Wednesday, March 5, 2008


Last night we were supposed to take Ian to his social skills class after taekwondo -- this would be the fourth class, and Tim and I get to attend a parent group at the same time, plus there's free babysitting for the girls in the toy-filled lobby. And we get a VERY reduced rate ($4/class) because of our paltry grad-student income -- there are advantages!

The thing is, Ian really, really, really didn't want to go. We had a looooong discussion outside the TKD building about it, trying to listen and validate feelings instead of just forcing him to do it. He says he doesn't enjoy it and doesn't really learn much and he'd rather be doing other things.

I know all you parents out there, if you have kids of a certain age or older, can empathize with this predicament. It boils down to, how much do you push? On certain things, like safety and treatment of others, you obviously have to hold the line. Other things fall into that lovely gray area that make parenting such a soul-searching venture. Ian by personality resists activities that are challenging to him (it's called human nature, I suppose). He has a low frustration tolerance, but we've definitely seen progress over the years. With so many activities, we've run into this same dilemma, where we have to balance our concern for his growth with our respect for his feelings. Clearly, he needs to be challenged in order to grow, and in some instances, our insistence that he stick with something has eventually resulted in competence, then enjoyment and that feeling of satisfaction that is the basis for true self-esteem (swimming, taekwondo). It's tempting to just shelter him from all experiences that are not of his own choosing, to let him be "safe" here at home and just read, play on the computer, and play with his sisters and his friend next door. But where's the growth in that? How do you develop perseverance, confidence, the ability to stick with something and conquer it? On the other hand, life need not be a compilation of forced activities that someone ELSE considers "good for you," regardless of your feelings. Not much growth in that either, mostly just resentment.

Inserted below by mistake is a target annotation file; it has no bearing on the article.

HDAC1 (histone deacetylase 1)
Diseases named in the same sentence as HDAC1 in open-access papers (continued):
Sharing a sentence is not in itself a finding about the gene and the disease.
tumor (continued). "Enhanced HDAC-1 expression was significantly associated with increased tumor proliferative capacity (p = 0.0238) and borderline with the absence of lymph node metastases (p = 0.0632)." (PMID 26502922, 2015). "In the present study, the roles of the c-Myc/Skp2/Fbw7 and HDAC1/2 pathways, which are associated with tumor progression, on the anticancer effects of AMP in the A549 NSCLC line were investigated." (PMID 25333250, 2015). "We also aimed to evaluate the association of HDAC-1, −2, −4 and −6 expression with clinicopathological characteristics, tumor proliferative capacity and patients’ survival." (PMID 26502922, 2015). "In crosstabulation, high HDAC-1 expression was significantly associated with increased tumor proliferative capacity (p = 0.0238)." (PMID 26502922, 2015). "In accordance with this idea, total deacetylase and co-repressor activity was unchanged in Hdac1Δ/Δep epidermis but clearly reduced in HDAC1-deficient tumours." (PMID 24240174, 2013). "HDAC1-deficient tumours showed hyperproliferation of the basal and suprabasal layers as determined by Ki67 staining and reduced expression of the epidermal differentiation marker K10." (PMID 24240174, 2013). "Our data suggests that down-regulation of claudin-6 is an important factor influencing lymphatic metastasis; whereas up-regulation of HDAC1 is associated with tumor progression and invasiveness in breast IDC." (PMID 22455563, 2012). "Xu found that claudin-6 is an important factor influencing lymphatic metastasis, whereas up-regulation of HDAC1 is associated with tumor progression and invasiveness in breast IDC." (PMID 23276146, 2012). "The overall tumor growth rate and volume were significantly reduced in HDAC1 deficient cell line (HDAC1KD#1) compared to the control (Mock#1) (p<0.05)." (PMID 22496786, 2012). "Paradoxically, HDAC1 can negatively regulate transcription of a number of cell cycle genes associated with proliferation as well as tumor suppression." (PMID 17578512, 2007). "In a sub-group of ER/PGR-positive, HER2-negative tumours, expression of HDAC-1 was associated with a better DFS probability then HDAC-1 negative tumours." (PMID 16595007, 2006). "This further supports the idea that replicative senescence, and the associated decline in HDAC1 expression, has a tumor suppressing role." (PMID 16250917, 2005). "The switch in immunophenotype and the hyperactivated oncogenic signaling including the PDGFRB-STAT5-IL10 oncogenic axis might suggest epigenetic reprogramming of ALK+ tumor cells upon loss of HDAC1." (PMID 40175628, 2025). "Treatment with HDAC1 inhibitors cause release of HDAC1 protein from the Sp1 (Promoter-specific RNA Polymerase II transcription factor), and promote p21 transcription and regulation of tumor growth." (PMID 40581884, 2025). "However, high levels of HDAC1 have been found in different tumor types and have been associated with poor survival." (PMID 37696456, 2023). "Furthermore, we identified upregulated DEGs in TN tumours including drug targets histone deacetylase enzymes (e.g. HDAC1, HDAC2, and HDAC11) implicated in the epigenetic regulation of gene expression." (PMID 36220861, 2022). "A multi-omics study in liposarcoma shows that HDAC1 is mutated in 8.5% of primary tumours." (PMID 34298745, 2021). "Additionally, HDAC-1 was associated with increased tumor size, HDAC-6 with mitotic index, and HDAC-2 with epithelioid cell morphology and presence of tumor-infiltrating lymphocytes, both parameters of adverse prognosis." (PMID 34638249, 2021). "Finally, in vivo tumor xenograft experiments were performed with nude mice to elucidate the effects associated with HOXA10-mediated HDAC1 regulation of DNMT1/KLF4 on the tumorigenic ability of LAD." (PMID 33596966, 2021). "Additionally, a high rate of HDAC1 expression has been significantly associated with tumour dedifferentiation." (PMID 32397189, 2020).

So last night we agreed to take a week off and then consider trying again after spring break, especially if he showed us with his behavior that he needed more training in how to deal with what we termed "friend problems" like lack of empathy or difficulty respecting boundaries. I don't know if it was the "right choice," but I think we all emerged with our dignity intact and with some sense of honoring one another.

It was just as well, too, because last night we had to take turns going around the corner to caucus! Margery, my neighbor, and I walked over to the VERY populated Democratic caucus, where it was all we could do to wait in line, sign our names and skibble on home, and then Tim went over to the tiny Republican version, where he actually got to debate resolutions and play the devil's advocate with the eleven other people in the room. Very invigorating, he reported.

Feeling blessed to live in America!

1 comment:

Tracee said...

Hannah, we are in the SAME boat here, with all three boys. We are constantly trying to balance respecting them with the idea that we know what's "good for them." The hard part here is we have some serious shadows looming over us in regards to how children "should" be treated, etc. Ugh. It is definitely a balancing act! Bravo to you on honoring his feelings and negotiating a compromise. We call that "peaceful negotiations" and "aggressive negotiations" are grounds for loss of respect, i.e., parents reverting back to control freaks. We are, after all, very serious Star Wars fans. LOL